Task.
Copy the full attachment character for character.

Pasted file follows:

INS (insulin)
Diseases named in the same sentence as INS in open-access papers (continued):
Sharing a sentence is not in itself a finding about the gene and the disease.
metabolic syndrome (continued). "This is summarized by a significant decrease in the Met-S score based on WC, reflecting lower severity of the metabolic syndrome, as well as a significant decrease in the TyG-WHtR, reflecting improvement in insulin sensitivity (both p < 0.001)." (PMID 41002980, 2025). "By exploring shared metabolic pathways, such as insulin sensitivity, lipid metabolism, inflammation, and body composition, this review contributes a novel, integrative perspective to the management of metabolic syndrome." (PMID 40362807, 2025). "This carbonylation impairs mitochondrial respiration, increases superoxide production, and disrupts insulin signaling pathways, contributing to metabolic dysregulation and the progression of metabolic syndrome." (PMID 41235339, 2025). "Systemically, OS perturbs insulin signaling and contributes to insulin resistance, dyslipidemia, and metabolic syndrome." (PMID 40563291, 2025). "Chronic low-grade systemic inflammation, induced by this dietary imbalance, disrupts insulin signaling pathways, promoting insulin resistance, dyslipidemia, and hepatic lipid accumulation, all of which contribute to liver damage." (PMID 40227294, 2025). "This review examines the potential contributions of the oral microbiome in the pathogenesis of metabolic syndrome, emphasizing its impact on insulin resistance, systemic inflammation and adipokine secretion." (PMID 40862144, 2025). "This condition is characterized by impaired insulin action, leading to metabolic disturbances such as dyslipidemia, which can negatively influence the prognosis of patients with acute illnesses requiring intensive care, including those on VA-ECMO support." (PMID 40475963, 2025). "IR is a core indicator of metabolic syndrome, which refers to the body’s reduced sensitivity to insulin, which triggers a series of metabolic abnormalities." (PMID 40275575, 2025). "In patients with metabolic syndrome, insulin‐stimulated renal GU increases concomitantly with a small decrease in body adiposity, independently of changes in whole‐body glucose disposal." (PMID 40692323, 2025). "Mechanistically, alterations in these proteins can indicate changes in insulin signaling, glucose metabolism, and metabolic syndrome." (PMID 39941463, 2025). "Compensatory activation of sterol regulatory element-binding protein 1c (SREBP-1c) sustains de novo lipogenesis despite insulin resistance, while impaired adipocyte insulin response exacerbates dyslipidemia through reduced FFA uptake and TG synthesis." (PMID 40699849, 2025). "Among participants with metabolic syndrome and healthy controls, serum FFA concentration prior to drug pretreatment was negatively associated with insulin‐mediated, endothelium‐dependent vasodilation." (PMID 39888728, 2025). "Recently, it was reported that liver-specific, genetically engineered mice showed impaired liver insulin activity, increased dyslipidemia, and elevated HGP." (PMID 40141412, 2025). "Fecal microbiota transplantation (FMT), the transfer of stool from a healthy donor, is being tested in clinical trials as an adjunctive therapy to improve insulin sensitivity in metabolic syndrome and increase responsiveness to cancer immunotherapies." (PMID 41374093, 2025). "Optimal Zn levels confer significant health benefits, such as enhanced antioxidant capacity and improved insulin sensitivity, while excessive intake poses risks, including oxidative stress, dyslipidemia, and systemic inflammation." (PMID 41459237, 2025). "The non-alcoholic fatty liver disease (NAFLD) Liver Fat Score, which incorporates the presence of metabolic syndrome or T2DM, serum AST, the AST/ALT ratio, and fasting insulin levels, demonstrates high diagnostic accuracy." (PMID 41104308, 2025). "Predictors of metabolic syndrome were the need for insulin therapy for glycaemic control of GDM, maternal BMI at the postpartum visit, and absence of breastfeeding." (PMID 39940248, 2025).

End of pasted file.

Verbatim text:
INS (insulin)
Diseases named in the same sentence as INS in open-access papers (continued):
Sharing a sentence is not in itself a finding about the gene and the disease.
metabolic syndrome (continued). "This is summarized by a significant decrease in the Met-S score based on WC, reflecting lower severity of the metabolic syndrome, as well as a significant decrease in the TyG-WHtR, reflecting improvement in insulin sensitivity (both p < 0.001)." (PMID 41002980, 2025). "By exploring shared metabolic pathways, such as insulin sensitivity, lipid metabolism, inflammation, and body composition, this review contributes a novel, integrative perspective to the management of metabolic syndrome." (PMID 40362807, 2025). "This carbonylation impairs mitochondrial respiration, increases superoxide production, and disrupts insulin signaling pathways, contributing to metabolic dysregulation and the progression of metabolic syndrome." (PMID 41235339, 2025). "Systemically, OS perturbs insulin signaling and contributes to insulin resistance, dyslipidemia, and metabolic syndrome." (PMID 40563291, 2025). "Chronic low-grade systemic inflammation, induced by this dietary imbalance, disrupts insulin signaling pathways, promoting insulin resistance, dyslipidemia, and hepatic lipid accumulation, all of which contribute to liver damage." (PMID 40227294, 2025). "This review examines the potential contributions of the oral microbiome in the pathogenesis of metabolic syndrome, emphasizing its impact on insulin resistance, systemic inflammation and adipokine secretion." (PMID 40862144, 2025). "This condition is characterized by impaired insulin action, leading to metabolic disturbances such as dyslipidemia, which can negatively influence the prognosis of patients with acute illnesses requiring intensive care, including those on VA-ECMO support." (PMID 40475963, 2025). "IR is a core indicator of metabolic syndrome, which refers to the body’s reduced sensitivity to insulin, which triggers a series of metabolic abnormalities." (PMID 40275575, 2025). "In patients with metabolic syndrome, insulin‐stimulated renal GU increases concomitantly with a small decrease in body adiposity, independently of changes in whole‐body glucose disposal." (PMID 40692323, 2025). "Mechanistically, alterations in these proteins can indicate changes in insulin signaling, glucose metabolism, and metabolic syndrome." (PMID 39941463, 2025). "Compensatory activation of sterol regulatory element-binding protein 1c (SREBP-1c) sustains de novo lipogenesis despite insulin resistance, while impaired adipocyte insulin response exacerbates dyslipidemia through reduced FFA uptake and TG synthesis." (PMID 40699849, 2025). "Among participants with metabolic syndrome and healthy controls, serum FFA concentration prior to drug pretreatment was negatively associated with insulin‐mediated, endothelium‐dependent vasodilation." (PMID 39888728, 2025). "Recently, it was reported that liver-specific, genetically engineered mice showed impaired liver insulin activity, increased dyslipidemia, and elevated HGP." (PMID 40141412, 2025). "Fecal microbiota transplantation (FMT), the transfer of stool from a healthy donor, is being tested in clinical trials as an adjunctive therapy to improve insulin sensitivity in metabolic syndrome and increase responsiveness to cancer immunotherapies." (PMID 41374093, 2025). "Optimal Zn levels confer significant health benefits, such as enhanced antioxidant capacity and improved insulin sensitivity, while excessive intake poses risks, including oxidative stress, dyslipidemia, and systemic inflammation." (PMID 41459237, 2025). "The non-alcoholic fatty liver disease (NAFLD) Liver Fat Score, which incorporates the presence of metabolic syndrome or T2DM, serum AST, the AST/ALT ratio, and fasting insulin levels, demonstrates high diagnostic accuracy." (PMID 41104308, 2025). "Predictors of metabolic syndrome were the need for insulin therapy for glycaemic control of GDM, maternal BMI at the postpartum visit, and absence of breastfeeding." (PMID 39940248, 2025).